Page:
centuries, as reflected in John Dryden's Don Sebastian (1689) and its adaptation by Frederick Reynolds as The Renegade (1812). Reynolds adopts the trope of Restoration ‘cultural renegade’, or what I call ‘Restoration gone cultural revolutionary
The Cultural Transformation of the Trope of the Renegade in Late Seventeenth- and Early Nineteenth-Century English Drama
John Dryden's Don Sebastian and Frederick Reynolds's The Renegade
Hussein A. Alhawamdeh
Donald H. Holly Jr.
( Clifford and Marcus 1986: 6 ; Crick 1995 ; Fowler 2003 ; Gordon 2006: 22 ; Marcus and Cushman 1982: 31–32 ), but even then and in the great era of scientific anthropology that followed, ethnographies still employed the tropes, narrative structures, and
Daniel M. Knight
The Greek economic crisis resonates across Europe as synonymous with corruption, poor government, austerity, financial bailouts, civil unrest, and social turmoil. The search for accountability on the local level is entangled with competing rhetorics of persuasion, fear, and complex historical consciousness. Internationally, the Greek crisis is employed as a trope to call for collective mobilization and political change. Drawing on ethnographic research conducted in Trikala, central Greece, this article outlines how accountability for the Greek economic crisis is understood in local and international arenas. Trikala can be considered a microcosm for the study of the pan-European economic turmoil as the “Greek crisis“ is heralded as a warning on national stages throughout the continent.
Two Productions of A Midsummer Night’s Dream in Palestine
This article documents two Palestinian productions of A Midsummer Night’s Dream that took place in Ramallah at Ashtar Theatre in 1995 and Al-Kasaba Drama Academy in 2011. This exploration demonstrates how Shakespearean plays have become a medium for international collaboration and exchange between European and Palestinian theatre training institutions. Recognizing that the works of Shakespeare have been used as a tool to further British imperialist ambitions, and drawing upon the author’s own experiences as director of the 2011 production, this article examines the ways in which these two contemporary productions both acknowledge this colonial heritage in Palestine and use it to further the mission of training emerging actors.
commitment that recognizes but seeks to overcome power differences. The tropes of romance and family—around which such fantasies historically revolved—built historical, bourgeois assumptions about gender and generational difference into stories of interracial
This article explores a key claim underpinning Russian official memory politics, namely, the notion that Russia’s past (and especially the role it played in the Second World War) is the object of a campaign of “historical falsification” aimed at, among other things, undermining Russian sovereignty, especially by distorting young people’s historical consciousness. Although “historical falsification” is an important keyword in the Kremlin’s discourse, it has received little scholarly attention. Via an analysis of official rhetoric and methodological literature aimed at history teachers, I investigate the ideological functions performed by the concept of “historical falsification.” I show how it serves to reinforce a conspiratorial vision of Russia as a nation under siege, while simultaneously justifying the drive toward greater state control over history education.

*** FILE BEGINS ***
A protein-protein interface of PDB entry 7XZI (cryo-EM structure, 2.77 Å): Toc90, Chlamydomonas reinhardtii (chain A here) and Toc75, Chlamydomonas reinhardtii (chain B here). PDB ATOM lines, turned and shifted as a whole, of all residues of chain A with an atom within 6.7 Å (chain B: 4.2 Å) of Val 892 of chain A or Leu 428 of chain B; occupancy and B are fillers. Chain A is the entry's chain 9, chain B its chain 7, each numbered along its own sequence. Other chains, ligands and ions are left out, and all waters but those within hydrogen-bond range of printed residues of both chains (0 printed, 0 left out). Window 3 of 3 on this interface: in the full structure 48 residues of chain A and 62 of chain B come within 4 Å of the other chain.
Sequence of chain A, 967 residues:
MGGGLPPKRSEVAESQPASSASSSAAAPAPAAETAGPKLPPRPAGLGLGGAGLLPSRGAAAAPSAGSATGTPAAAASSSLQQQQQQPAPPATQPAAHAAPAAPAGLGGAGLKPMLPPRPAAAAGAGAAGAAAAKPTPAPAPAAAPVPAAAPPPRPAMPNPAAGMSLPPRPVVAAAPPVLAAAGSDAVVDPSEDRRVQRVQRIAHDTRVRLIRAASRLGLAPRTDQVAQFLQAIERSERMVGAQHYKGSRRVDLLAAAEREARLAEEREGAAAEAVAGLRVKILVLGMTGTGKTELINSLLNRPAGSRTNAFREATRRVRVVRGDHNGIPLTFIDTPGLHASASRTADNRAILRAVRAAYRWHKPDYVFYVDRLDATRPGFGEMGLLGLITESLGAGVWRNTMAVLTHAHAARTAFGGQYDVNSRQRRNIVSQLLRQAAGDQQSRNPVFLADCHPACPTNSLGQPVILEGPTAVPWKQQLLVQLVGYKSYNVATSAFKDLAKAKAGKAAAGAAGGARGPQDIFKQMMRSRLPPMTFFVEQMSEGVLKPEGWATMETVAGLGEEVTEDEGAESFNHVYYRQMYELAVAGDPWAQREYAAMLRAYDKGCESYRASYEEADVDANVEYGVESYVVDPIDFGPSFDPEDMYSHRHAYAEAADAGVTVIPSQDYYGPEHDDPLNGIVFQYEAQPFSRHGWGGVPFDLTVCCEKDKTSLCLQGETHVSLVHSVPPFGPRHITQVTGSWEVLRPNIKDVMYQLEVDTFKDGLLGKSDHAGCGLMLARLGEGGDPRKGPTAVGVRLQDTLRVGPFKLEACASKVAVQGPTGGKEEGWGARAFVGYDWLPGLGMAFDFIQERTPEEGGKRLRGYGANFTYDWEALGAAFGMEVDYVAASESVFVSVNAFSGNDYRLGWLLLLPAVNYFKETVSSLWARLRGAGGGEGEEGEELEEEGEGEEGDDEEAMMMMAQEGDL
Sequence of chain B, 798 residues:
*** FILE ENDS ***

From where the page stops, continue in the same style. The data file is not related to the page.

Yousef Abu Amrieh
) themes, tropes and motifs that Shakespeare employs in his love tragedy Romeo and Juliet (c. 1596). The article shows how Abulhawa depicts four Palestinian love stories/marriages that collapse due to violence. Yet, while Romeo and Juliet's love story is
Slavery, the Black Female Body, and the Uses of Sexual Violence in Haile Gerima's Sankofa
two claims that reflect the central questions undergirding this article's argument. She asserts that “while there is much to applaud in McQueen's work, it fails to challenge the standard trope in films about slavery: a cathartic display of the intense
political imaginaries of virility staged against abject tropes of the monstrous-feminine. As Annalee Newitz (2008) writes in a post titled “Zombie Feminism,” “Filmmakers Marcel Sarmiento and Gadi Harel did not accidentally create a movie that dabbles in
Queer Girlhood and Coming of Age on Screen
girlhood is made visible on screen. In the past, queer girlhood has been predominantly represented on screen via two dominant tropes; queer girls have gained visibility via the coming out as coming of age narrative, through which complex negotiations of